Jay Norwood Darling

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Darling examines his Duck Stamps.

Jay Norwood Darling (October 21, 1876 – February 12, 1962), better known as Ding Darling, was an American cartoonist who won two Pulitzer Prizes.

Darling was born in Norwood, Michigan, where his parents, Marcellus and Clara, had recently moved so that Marcellus could begin work as a minister. In 1886, the family moved to Sioux City, Iowa. Darling began college in 1894 at Yankton College in South Dakota and moved to Beloit College in Wisconsin the following year. There he became art editor of the yearbook and began signing his work with a contraction of his last name, D'ing, a nickname that stuck.

Editorial cartoons[edit]

In 1900, Ding became a reporter for the Sioux City Journal. Following his marriage to Genevieve Pendleton in 1906, he began work with the Des Moines Register and Leader. In 1911, he moved to New York and worked with the New York Globe but went back to Des Moines in 1913. Three years later, in 1916, he returned to New York and accepted a position with the New York Herald Tribune. By 1919, Darling returned a final time to Des Moines where he continued his career as a cartoonist, winning the Pulitzer Prize for Editorial Cartooning in 1924 and again in 1943.[1] His cartoons were published from 1917 to 1949 in the New York Herald Tribune.

Wildlife conservation[edit]

Darling penned some conservation cartoons and he was an important figure in the conservation movement otherwise. He initiated the Federal Duck Stamp program and designed the first stamp.[2] Despite his inexperience, he was appointed by President Franklin D. Roosevelt as head of the U.S. Biological Survey, forerunner of the U.S. Fish and Wildlife Service. The J. N. "Ding" Darling National Wildlife Refuge on Sanibel Island in southwest Florida is named for him, as is the Lake Darling State Park in Iowa that was dedicated on September 17, 1950. Lake Darling, a 9,600-acre lake at the Upper Souris National Wildlife Refuge is also named his in honor.[3] More recently a lodge at the National Conservation Training Center near Shepherdstown, West Virginia was named in his honor.[citation needed]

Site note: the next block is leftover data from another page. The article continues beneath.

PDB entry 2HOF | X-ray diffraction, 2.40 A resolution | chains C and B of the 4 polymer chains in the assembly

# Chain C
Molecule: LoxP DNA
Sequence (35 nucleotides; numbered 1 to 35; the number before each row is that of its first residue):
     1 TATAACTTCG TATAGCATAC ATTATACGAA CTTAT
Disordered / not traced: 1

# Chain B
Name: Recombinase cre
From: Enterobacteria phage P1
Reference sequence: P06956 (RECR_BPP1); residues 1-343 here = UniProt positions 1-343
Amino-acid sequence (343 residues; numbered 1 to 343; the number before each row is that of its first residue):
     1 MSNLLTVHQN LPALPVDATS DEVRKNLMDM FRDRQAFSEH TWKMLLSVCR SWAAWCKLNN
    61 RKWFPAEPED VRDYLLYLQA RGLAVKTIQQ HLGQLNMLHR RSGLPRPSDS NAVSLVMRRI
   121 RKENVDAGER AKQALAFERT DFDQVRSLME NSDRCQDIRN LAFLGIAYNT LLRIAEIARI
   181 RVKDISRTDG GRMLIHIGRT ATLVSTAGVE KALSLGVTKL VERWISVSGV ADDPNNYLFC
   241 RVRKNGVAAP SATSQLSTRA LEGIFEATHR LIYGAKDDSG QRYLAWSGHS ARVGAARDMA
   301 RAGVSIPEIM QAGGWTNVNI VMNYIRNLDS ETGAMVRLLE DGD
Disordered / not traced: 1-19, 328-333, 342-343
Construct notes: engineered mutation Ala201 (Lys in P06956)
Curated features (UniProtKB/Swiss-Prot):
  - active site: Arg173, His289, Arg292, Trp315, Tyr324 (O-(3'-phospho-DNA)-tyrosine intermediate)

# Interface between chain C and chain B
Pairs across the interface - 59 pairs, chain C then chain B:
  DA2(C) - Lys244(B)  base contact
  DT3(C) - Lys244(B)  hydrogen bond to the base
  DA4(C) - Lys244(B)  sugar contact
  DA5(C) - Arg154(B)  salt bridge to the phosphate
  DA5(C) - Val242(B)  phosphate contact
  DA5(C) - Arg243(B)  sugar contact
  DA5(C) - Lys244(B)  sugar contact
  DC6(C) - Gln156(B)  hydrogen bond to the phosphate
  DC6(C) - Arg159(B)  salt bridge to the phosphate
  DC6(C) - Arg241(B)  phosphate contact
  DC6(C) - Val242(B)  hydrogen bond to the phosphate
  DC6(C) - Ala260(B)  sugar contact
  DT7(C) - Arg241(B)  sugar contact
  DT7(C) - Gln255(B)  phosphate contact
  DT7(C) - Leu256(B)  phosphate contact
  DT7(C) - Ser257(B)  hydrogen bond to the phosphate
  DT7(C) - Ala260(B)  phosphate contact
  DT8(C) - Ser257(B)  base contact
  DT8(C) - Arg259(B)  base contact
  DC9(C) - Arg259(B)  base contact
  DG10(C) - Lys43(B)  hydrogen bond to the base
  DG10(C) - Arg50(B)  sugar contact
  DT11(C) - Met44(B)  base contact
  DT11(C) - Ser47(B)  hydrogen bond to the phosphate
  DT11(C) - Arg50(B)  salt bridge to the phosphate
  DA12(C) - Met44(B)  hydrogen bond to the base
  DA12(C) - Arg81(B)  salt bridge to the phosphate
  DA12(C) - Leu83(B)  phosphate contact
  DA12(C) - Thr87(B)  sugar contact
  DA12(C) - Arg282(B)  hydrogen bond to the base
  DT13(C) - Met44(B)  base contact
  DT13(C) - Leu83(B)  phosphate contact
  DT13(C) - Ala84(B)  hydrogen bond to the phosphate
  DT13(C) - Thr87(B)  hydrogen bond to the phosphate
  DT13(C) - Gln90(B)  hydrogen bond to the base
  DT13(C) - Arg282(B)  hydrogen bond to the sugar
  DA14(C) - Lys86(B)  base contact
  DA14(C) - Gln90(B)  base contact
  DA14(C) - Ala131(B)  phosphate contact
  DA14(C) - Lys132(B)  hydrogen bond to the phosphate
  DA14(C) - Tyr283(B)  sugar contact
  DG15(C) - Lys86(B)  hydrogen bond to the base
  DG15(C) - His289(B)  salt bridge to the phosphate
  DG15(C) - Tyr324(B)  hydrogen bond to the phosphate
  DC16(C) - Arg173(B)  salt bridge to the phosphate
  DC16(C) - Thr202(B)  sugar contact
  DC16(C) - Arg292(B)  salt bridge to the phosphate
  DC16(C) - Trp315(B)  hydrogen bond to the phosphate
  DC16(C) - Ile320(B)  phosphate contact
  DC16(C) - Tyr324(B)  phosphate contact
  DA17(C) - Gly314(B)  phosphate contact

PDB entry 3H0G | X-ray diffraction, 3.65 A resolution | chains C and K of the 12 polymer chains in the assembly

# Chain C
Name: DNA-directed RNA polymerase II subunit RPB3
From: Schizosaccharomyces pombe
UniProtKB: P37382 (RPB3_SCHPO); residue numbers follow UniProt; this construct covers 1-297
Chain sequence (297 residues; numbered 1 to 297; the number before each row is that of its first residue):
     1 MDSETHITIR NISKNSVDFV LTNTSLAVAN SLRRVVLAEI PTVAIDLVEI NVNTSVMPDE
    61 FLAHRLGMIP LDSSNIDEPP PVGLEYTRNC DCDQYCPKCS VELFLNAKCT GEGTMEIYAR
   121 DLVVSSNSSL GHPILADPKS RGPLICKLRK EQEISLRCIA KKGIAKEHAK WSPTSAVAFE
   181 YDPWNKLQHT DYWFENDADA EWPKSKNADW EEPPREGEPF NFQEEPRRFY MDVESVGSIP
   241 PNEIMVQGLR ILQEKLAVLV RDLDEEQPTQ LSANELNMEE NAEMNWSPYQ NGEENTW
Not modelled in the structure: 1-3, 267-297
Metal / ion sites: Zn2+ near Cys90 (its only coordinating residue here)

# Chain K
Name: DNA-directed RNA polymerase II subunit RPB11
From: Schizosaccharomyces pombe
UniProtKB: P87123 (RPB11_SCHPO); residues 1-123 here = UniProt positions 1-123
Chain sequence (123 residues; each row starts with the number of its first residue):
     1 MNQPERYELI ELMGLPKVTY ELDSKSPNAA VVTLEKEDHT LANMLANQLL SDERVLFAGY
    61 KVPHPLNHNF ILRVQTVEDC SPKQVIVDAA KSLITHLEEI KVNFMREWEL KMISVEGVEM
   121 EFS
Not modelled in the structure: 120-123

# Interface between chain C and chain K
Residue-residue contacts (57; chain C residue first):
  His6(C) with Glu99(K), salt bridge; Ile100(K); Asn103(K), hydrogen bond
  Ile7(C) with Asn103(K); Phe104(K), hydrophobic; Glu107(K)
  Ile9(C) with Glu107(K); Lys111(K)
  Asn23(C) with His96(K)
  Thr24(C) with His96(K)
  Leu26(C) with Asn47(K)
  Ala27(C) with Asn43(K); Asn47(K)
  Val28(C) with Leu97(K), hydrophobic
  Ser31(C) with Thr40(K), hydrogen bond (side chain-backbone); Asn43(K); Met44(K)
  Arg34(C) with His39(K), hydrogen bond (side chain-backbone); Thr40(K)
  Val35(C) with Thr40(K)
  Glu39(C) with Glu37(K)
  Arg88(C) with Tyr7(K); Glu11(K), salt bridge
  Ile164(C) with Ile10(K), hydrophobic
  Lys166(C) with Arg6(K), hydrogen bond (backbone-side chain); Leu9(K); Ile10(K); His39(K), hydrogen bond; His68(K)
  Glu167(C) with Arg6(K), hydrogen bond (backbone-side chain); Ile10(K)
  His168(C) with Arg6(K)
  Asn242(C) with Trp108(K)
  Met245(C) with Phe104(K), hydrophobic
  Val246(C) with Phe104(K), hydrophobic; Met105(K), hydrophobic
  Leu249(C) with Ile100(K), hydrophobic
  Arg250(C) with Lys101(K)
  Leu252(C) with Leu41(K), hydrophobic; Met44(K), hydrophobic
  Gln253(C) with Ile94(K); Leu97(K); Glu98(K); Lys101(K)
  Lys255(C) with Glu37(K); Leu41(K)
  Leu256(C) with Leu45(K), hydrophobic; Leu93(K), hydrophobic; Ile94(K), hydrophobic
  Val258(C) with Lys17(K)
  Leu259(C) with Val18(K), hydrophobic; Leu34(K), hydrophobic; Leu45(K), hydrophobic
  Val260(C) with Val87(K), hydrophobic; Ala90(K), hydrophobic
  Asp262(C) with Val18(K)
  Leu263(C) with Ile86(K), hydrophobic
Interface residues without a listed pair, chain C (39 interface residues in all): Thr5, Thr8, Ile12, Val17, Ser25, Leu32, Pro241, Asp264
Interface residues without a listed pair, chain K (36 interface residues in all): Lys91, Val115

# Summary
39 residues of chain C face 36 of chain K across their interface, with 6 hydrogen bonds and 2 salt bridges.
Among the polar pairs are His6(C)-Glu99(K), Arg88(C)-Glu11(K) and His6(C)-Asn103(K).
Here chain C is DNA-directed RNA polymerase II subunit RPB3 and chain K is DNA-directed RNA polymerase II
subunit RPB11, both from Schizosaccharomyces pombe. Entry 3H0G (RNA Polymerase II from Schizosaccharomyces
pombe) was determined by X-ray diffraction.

Darling was elected as a member of the Boone and Crockett Club, a wildlife conservation organization, on December 13, 1934.[4]

He was instrumental in founding the National Wildlife Federation in 1936, when President Franklin Roosevelt convened the first North American Wildlife Conference (now the North American Wildlife and Natural Resources Conference), administered by the American Wildlife Institute (now Wildlife Management Institute).[citation needed]

Awards[edit]

Darling received the annual Pulitzer Prize for Editorial Cartooning, recognizing two of works for the Des Moines Register & Tribune (also published elsewhere) as the year's best, In Good Old USA (1923) and "What a Place for a Waste Paper Salvage Campaign" (1942).[1]

In 1960, the National Audubon Society awarded Darling the Audubon Medal for his conservation achievements.[5]

See also[edit]

References[edit]

External links[edit]